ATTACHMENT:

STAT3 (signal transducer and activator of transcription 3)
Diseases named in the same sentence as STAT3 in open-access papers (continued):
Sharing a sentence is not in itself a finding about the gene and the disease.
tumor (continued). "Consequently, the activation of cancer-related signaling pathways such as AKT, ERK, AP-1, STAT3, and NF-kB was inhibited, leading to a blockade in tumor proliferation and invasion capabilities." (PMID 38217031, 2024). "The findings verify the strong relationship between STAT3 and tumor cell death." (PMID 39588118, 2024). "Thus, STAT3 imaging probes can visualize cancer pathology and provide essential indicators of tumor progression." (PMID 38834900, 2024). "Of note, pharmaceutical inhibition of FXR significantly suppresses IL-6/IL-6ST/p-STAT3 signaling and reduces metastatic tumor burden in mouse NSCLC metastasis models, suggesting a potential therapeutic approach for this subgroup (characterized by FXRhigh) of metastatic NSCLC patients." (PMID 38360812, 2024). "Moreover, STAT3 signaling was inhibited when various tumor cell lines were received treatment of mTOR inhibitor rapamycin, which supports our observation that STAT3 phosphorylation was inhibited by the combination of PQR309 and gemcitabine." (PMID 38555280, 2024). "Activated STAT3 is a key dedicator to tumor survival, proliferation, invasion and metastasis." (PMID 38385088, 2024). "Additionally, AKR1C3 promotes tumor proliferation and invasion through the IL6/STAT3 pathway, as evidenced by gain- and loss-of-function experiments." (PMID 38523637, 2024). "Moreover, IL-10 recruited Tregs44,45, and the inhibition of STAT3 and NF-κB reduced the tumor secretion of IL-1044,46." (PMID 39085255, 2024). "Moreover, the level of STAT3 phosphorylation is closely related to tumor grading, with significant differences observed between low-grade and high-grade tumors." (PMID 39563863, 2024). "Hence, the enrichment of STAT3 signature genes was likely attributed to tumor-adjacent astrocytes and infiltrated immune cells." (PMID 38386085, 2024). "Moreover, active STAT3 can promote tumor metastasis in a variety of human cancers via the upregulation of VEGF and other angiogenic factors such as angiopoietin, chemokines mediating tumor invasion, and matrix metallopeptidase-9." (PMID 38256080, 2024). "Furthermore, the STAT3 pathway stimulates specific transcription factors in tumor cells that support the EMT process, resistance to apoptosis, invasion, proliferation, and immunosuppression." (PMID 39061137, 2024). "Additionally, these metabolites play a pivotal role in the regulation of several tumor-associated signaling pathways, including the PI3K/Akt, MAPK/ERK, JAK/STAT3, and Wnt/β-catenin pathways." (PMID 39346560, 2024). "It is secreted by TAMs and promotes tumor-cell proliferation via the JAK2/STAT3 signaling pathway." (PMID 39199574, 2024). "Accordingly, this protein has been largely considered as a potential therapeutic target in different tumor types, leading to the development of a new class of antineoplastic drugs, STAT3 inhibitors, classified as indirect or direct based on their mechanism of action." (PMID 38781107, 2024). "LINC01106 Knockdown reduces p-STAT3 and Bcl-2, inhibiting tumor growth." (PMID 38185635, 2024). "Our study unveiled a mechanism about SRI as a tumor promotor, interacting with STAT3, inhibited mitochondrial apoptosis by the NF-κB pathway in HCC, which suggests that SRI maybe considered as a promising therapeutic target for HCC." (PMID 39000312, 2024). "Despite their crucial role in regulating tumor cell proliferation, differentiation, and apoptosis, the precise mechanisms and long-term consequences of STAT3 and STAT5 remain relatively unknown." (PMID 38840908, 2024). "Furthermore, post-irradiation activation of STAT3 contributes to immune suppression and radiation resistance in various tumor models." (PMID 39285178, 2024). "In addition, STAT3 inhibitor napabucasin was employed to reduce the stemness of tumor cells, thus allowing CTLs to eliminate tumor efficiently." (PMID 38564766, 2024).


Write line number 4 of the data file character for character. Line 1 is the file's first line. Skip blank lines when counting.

tumor (continued). "Consequently, the activation of cancer-related signaling pathways such as AKT, ERK, AP-1, STAT3, and NF-kB was inhibited, leading to a blockade in tumor proliferation and invasion capabilities." (PMID 38217031, 2024). "The findings verify the strong relationship between STAT3 and tumor cell death." (PMID 39588118, 2024). "Thus, STAT3 imaging probes can visualize cancer pathology and provide essential indicators of tumor progression." (PMID 38834900, 2024). "Of note, pharmaceutical inhibition of FXR significantly suppresses IL-6/IL-6ST/p-STAT3 signaling and reduces metastatic tumor burden in mouse NSCLC metastasis models, suggesting a potential therapeutic approach for this subgroup (characterized by FXRhigh) of metastatic NSCLC patients." (PMID 38360812, 2024). "Moreover, STAT3 signaling was inhibited when various tumor cell lines were received treatment of mTOR inhibitor rapamycin, which supports our observation that STAT3 phosphorylation was inhibited by the combination of PQR309 and gemcitabine." (PMID 38555280, 2024). "Activated STAT3 is a key dedicator to tumor survival, proliferation, invasion and metastasis." (PMID 38385088, 2024). "Additionally, AKR1C3 promotes tumor proliferation and invasion through the IL6/STAT3 pathway, as evidenced by gain- and loss-of-function experiments." (PMID 38523637, 2024). "Moreover, IL-10 recruited Tregs44,45, and the inhibition of STAT3 and NF-κB reduced the tumor secretion of IL-1044,46." (PMID 39085255, 2024). "Moreover, the level of STAT3 phosphorylation is closely related to tumor grading, with significant differences observed between low-grade and high-grade tumors." (PMID 39563863, 2024). "Hence, the enrichment of STAT3 signature genes was likely attributed to tumor-adjacent astrocytes and infiltrated immune cells." (PMID 38386085, 2024). "Moreover, active STAT3 can promote tumor metastasis in a variety of human cancers via the upregulation of VEGF and other angiogenic factors such as angiopoietin, chemokines mediating tumor invasion, and matrix metallopeptidase-9." (PMID 38256080, 2024). "Furthermore, the STAT3 pathway stimulates specific transcription factors in tumor cells that support the EMT process, resistance to apoptosis, invasion, proliferation, and immunosuppression." (PMID 39061137, 2024). "Additionally, these metabolites play a pivotal role in the regulation of several tumor-associated signaling pathways, including the PI3K/Akt, MAPK/ERK, JAK/STAT3, and Wnt/β-catenin pathways." (PMID 39346560, 2024). "It is secreted by TAMs and promotes tumor-cell proliferation via the JAK2/STAT3 signaling pathway." (PMID 39199574, 2024). "Accordingly, this protein has been largely considered as a potential therapeutic target in different tumor types, leading to the development of a new class of antineoplastic drugs, STAT3 inhibitors, classified as indirect or direct based on their mechanism of action." (PMID 38781107, 2024). "LINC01106 Knockdown reduces p-STAT3 and Bcl-2, inhibiting tumor growth." (PMID 38185635, 2024). "Our study unveiled a mechanism about SRI as a tumor promotor, interacting with STAT3, inhibited mitochondrial apoptosis by the NF-κB pathway in HCC, which suggests that SRI maybe considered as a promising therapeutic target for HCC." (PMID 39000312, 2024). "Despite their crucial role in regulating tumor cell proliferation, differentiation, and apoptosis, the precise mechanisms and long-term consequences of STAT3 and STAT5 remain relatively unknown." (PMID 38840908, 2024). "Furthermore, post-irradiation activation of STAT3 contributes to immune suppression and radiation resistance in various tumor models." (PMID 39285178, 2024). "In addition, STAT3 inhibitor napabucasin was employed to reduce the stemness of tumor cells, thus allowing CTLs to eliminate tumor efficiently." (PMID 38564766, 2024).